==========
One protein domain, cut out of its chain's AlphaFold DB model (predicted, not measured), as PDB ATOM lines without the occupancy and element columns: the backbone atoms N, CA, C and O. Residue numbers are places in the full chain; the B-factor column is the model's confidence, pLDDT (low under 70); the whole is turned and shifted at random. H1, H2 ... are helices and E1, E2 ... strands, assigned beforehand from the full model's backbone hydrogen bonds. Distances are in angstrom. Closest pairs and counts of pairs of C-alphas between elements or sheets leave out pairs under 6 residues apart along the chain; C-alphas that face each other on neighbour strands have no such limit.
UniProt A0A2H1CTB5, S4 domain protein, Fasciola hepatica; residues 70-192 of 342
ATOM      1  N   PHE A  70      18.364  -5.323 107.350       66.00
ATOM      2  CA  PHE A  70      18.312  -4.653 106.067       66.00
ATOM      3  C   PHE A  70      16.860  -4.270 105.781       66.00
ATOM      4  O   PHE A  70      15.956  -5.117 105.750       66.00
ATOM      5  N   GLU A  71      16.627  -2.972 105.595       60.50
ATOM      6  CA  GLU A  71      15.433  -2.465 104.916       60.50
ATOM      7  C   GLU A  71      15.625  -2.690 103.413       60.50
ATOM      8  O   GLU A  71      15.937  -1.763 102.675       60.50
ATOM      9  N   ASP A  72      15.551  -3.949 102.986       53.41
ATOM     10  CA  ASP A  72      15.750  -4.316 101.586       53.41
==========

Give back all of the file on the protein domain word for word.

One protein domain, cut out of its chain's AlphaFold DB model (predicted, not measured), as PDB ATOM lines without the occupancy and element columns: the backbone atoms N, CA, C and O. Residue numbers are places in the full chain; the B-factor column is the model's confidence, pLDDT (low under 70); the whole is turned and shifted at random. H1, H2 ... are helices and E1, E2 ... strands, assigned beforehand from the full model's backbone hydrogen bonds. Distances are in angstrom. Closest pairs and counts of pairs of C-alphas between elements or sheets leave out pairs under 6 residues apart along the chain; C-alphas that face each other on neighbour strands have no such limit.
UniProt A0A2H1CTB5, S4 domain protein, Fasciola hepatica; residues 70-192 of 342
ATOM      1  N   PHE A  70      18.364  -5.323 107.350       66.00
ATOM      2  CA  PHE A  70      18.312  -4.653 106.067       66.00
ATOM      3  C   PHE A  70      16.860  -4.270 105.781       66.00
ATOM      4  O   PHE A  70      15.956  -5.117 105.750       66.00
ATOM      5  N   GLU A  71      16.627  -2.972 105.595       60.50
ATOM      6  CA  GLU A  71      15.433  -2.465 104.916       60.50
ATOM      7  C   GLU A  71      15.625  -2.690 103.413       60.50
ATOM      8  O   GLU A  71      15.937  -1.763 102.675       60.50
ATOM      9  N   ASP A  72      15.551  -3.949 102.986       53.41
ATOM     10  CA  ASP A  72      15.750  -4.316 101.586       53.41